Backcountry Travel

To stay safe, and protect the wilderness, you have a responsibility to travel with two goals in mind - limiting your impact by avoiding encounters, and managing food and food smells.

When you go into the woods today....

When you go into the woods today....
  • Make noise. “Bear bells” are not loud enough – clap, call out or sing instead. Cyclists, who travel quickly and quietly along trails, are most at risk of surprising wildlife.
  • Be particularly alert in dense forest or vegetation, near running water and when travelling into the wind. Bears or cougars may not be able to hear or smell you.
  • Travel in groups of three or more and keep children within reach.
  • Watch for sign. If you see fresh tracks, diggings, droppings, or come across a dead animal – leave the area. Don't linger in feeding areas such as berry patches.
  • Keep pets on a leash. Your pet may come running back to you with a bear, cougar or coyote in pursuit.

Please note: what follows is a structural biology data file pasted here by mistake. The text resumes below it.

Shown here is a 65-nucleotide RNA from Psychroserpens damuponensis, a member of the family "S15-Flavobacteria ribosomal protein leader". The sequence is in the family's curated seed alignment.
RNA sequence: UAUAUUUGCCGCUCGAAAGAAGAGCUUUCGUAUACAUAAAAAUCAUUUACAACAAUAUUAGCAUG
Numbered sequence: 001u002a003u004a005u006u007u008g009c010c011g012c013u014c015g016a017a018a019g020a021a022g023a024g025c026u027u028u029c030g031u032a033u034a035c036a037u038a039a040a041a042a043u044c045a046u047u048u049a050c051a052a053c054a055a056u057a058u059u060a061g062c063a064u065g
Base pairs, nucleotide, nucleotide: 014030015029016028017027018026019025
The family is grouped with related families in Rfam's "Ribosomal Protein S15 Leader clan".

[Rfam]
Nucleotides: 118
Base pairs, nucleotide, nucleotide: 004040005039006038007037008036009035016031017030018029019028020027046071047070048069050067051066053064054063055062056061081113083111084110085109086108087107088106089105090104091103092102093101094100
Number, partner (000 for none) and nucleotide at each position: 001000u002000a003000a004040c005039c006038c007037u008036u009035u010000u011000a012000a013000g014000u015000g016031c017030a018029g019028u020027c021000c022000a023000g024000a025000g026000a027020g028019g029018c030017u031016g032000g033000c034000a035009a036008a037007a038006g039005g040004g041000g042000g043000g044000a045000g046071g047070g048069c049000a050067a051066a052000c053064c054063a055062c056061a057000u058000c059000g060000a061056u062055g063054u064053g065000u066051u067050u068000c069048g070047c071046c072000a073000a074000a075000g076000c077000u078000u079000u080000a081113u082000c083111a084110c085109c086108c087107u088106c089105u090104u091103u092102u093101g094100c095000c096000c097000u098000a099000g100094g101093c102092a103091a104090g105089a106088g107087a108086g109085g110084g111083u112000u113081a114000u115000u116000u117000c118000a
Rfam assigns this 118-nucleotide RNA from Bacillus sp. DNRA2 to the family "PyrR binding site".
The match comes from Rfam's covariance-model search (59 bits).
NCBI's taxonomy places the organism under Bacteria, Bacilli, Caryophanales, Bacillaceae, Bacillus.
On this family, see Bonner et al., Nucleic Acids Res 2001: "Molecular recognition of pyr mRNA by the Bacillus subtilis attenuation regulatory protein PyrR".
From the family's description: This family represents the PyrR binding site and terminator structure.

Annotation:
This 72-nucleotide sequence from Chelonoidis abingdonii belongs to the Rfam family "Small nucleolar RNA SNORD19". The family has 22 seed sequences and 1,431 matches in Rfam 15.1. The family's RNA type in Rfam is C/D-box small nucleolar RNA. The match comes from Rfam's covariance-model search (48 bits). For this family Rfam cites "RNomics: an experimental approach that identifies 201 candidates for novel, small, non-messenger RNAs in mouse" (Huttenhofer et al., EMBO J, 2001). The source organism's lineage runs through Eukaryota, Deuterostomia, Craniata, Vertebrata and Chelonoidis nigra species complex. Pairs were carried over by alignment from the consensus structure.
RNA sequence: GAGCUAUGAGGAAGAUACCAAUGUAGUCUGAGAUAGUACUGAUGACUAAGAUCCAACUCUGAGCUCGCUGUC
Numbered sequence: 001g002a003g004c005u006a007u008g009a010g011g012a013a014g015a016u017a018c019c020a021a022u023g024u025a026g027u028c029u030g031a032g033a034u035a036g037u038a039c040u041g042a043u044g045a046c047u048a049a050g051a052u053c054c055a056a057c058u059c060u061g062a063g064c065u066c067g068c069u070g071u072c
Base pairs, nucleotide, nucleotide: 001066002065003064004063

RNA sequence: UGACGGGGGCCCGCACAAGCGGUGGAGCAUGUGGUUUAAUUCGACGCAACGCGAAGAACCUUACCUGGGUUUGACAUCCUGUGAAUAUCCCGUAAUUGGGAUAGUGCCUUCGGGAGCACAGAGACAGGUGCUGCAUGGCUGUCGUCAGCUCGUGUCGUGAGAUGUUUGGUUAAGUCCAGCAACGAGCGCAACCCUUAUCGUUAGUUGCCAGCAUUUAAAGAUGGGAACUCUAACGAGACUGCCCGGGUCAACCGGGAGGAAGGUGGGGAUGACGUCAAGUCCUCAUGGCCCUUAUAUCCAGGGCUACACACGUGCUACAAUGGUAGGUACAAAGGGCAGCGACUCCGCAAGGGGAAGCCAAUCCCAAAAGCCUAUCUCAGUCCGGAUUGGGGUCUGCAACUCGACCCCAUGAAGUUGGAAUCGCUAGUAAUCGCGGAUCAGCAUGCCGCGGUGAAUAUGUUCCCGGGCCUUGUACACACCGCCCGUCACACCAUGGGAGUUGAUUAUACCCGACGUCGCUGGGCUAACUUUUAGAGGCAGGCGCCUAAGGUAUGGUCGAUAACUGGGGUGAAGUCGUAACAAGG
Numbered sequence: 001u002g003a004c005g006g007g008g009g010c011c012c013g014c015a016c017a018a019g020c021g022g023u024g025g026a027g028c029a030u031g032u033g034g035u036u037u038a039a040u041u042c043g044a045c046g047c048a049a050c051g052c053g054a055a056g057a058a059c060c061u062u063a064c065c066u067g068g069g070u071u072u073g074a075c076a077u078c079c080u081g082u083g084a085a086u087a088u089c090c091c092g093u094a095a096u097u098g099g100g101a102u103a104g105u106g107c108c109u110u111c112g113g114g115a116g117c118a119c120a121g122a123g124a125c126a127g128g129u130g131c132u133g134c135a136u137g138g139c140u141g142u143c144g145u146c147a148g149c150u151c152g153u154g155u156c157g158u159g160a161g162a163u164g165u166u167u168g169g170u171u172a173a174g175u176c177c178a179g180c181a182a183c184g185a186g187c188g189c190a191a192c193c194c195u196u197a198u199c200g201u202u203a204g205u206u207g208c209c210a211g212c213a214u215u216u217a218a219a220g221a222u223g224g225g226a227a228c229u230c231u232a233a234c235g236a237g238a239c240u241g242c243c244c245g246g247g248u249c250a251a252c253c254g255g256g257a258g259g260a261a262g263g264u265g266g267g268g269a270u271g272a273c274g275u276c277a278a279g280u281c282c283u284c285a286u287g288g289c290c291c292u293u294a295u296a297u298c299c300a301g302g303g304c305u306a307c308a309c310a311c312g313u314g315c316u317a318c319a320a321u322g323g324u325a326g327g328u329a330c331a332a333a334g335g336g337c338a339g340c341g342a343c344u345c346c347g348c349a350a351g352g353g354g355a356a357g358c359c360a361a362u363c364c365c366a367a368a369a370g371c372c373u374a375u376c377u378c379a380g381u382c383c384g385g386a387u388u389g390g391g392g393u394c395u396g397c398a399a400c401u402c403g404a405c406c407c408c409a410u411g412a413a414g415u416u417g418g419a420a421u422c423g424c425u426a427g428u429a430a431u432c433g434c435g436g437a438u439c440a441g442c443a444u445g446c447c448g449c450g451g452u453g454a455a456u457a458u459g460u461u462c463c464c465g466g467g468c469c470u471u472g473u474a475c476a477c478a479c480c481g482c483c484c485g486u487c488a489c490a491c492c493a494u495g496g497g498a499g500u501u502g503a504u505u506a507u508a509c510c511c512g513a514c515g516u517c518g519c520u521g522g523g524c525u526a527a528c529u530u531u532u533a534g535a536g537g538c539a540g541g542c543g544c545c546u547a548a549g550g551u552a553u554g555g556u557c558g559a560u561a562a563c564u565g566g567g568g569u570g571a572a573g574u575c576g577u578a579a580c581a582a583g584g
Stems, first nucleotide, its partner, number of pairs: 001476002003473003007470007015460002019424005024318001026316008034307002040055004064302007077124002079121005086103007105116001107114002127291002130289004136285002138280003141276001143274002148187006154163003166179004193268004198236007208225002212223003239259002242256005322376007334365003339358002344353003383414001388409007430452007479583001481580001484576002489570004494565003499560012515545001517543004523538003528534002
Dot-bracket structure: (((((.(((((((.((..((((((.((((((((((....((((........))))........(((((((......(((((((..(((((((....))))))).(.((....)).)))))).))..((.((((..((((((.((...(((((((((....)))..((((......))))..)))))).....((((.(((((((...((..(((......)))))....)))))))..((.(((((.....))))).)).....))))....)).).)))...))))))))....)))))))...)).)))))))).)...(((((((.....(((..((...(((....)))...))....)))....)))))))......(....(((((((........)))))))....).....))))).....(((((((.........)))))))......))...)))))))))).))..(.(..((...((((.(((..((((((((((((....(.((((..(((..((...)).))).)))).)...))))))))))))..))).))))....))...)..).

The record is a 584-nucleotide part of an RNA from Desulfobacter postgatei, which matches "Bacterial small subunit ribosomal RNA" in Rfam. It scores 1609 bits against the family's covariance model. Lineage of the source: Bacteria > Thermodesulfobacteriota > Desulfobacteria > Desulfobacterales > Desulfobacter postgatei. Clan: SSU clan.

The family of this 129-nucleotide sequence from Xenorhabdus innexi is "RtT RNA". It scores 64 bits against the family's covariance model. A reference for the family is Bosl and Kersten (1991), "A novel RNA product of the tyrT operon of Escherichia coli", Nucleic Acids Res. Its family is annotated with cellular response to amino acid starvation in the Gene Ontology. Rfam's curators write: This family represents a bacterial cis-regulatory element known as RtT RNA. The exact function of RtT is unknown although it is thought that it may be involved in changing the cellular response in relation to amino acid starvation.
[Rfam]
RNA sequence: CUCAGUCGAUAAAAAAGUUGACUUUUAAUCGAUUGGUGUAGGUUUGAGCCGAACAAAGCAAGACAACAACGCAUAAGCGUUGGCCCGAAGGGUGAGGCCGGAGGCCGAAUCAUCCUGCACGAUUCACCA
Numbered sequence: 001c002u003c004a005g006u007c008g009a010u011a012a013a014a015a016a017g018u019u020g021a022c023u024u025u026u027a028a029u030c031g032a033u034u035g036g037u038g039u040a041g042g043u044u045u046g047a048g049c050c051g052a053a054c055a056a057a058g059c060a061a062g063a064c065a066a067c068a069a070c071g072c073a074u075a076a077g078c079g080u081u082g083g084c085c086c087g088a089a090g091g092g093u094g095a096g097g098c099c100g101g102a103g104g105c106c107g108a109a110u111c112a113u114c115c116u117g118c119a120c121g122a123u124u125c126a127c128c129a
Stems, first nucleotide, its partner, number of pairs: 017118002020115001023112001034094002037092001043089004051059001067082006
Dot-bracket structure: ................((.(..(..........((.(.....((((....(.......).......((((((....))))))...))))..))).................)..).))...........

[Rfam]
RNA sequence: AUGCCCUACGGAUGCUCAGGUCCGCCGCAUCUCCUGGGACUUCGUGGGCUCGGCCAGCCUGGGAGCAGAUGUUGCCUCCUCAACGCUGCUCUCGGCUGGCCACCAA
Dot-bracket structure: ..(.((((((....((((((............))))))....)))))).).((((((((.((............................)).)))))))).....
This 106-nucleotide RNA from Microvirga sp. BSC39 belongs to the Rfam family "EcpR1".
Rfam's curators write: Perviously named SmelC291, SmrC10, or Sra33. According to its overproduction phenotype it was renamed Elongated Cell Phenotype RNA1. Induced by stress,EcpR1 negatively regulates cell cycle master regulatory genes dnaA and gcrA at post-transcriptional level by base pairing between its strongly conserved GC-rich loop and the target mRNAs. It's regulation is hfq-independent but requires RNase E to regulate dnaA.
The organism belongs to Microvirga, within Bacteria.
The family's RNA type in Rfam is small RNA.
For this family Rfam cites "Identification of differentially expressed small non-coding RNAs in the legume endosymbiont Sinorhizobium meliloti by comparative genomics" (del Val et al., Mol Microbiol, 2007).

• Camp in designated areas. Avoid camping near running water, thick brush, or berry patches.

Prevent uninvited dinner guests....

Prevent uninvited dinner guests....
  • Set up cooking, eating and supply areas at least 100 metres from your tent. Designated backcountry campsites may already be arranged this way.
  • Store all food, including pet food and livestock feed, in special caches provided, or hang it between two trees at least 4 metres above the ground.
  • Wash and store all dishes and food utensils immediately after use. Strain food particles from dishwater and store with garbage. Dump dishwater in designated areas, or at least 100 metres from your sleeping area.
  • Handle garbage the same way as food. Pack it out in airtight containers. Never bury or burn it.
  • Keep sleeping bags and tents completely free of food, food odours or beverages. Do not sleep in the same clothes that you cook in.
  • Store personal items (deodorants, toothpaste, etc.) with food. Leave perfumes, hair sprays and scented soaps at home.
Information  Visitor Centres
Visitor centre staff can provide information on current sightings, warnings, closures and safety tips. Wilderness Passes are required for all over-night trips and can be purchased there.

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